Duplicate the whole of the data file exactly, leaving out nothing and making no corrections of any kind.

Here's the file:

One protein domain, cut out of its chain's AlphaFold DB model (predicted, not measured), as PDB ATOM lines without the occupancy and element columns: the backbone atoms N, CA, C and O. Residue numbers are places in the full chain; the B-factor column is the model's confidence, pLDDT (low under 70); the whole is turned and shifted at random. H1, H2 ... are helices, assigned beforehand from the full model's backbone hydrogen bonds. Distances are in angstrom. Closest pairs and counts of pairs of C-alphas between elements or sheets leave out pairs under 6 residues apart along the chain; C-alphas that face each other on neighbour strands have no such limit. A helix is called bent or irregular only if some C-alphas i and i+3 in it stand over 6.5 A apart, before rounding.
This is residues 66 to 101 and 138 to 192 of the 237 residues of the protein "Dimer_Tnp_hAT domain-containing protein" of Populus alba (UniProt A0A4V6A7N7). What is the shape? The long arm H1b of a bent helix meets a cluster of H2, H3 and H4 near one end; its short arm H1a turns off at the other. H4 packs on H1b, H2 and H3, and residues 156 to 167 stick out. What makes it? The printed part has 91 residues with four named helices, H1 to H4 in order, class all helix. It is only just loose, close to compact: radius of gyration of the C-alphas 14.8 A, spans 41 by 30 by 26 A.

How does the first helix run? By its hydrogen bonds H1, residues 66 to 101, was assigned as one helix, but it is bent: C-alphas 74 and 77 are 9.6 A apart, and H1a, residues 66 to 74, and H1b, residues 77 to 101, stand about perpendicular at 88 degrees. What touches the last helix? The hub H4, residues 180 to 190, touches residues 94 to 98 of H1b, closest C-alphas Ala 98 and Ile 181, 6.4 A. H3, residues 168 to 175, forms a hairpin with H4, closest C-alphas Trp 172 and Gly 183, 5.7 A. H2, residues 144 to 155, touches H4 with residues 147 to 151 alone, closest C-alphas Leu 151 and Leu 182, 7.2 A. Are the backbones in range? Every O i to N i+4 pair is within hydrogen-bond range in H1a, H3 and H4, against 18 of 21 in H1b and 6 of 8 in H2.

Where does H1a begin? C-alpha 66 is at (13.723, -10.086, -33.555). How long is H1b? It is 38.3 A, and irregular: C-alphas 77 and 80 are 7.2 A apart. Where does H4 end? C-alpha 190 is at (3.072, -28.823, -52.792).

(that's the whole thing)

One protein domain, cut out of its chain's AlphaFold DB model (predicted, not measured), as PDB ATOM lines without the occupancy and element columns: the backbone atoms N, CA, C and O. Residue numbers are places in the full chain; the B-factor column is the model's confidence, pLDDT (low under 70); the whole is turned and shifted at random. H1, H2 ... are helices, assigned beforehand from the full model's backbone hydrogen bonds. Distances are in angstrom. Closest pairs and counts of pairs of C-alphas between elements or sheets leave out pairs under 6 residues apart along the chain; C-alphas that face each other on neighbour strands have no such limit. A helix is called bent or irregular only if some C-alphas i and i+3 in it stand over 6.5 A apart, before rounding.
This is residues 66 to 101 and 138 to 192 of the 237 residues of the protein "Dimer_Tnp_hAT domain-containing protein" of Populus alba (UniProt A0A4V6A7N7). What is the shape? The long arm H1b of a bent helix meets a cluster of H2, H3 and H4 near one end; its short arm H1a turns off at the other. H4 packs on H1b, H2 and H3, and residues 156 to 167 stick out. What makes it? The printed part has 91 residues with four named helices, H1 to H4 in order, class all helix. It is only just loose, close to compact: radius of gyration of the C-alphas 14.8 A, spans 41 by 30 by 26 A.

How does the first helix run? By its hydrogen bonds H1, residues 66 to 101, was assigned as one helix, but it is bent: C-alphas 74 and 77 are 9.6 A apart, and H1a, residues 66 to 74, and H1b, residues 77 to 101, stand about perpendicular at 88 degrees. What touches the last helix? The hub H4, residues 180 to 190, touches residues 94 to 98 of H1b, closest C-alphas Ala 98 and Ile 181, 6.4 A. H3, residues 168 to 175, forms a hairpin with H4, closest C-alphas Trp 172 and Gly 183, 5.7 A. H2, residues 144 to 155, touches H4 with residues 147 to 151 alone, closest C-alphas Leu 151 and Leu 182, 7.2 A. Are the backbones in range? Every O i to N i+4 pair is within hydrogen-bond range in H1a, H3 and H4, against 18 of 21 in H1b and 6 of 8 in H2.

Where does H1a begin? C-alpha 66 is at (13.723, -10.086, -33.555). How long is H1b? It is 38.3 A, and irregular: C-alphas 77 and 80 are 7.2 A apart. Where does H4 end? C-alpha 190 is at (3.072, -28.823, -52.792).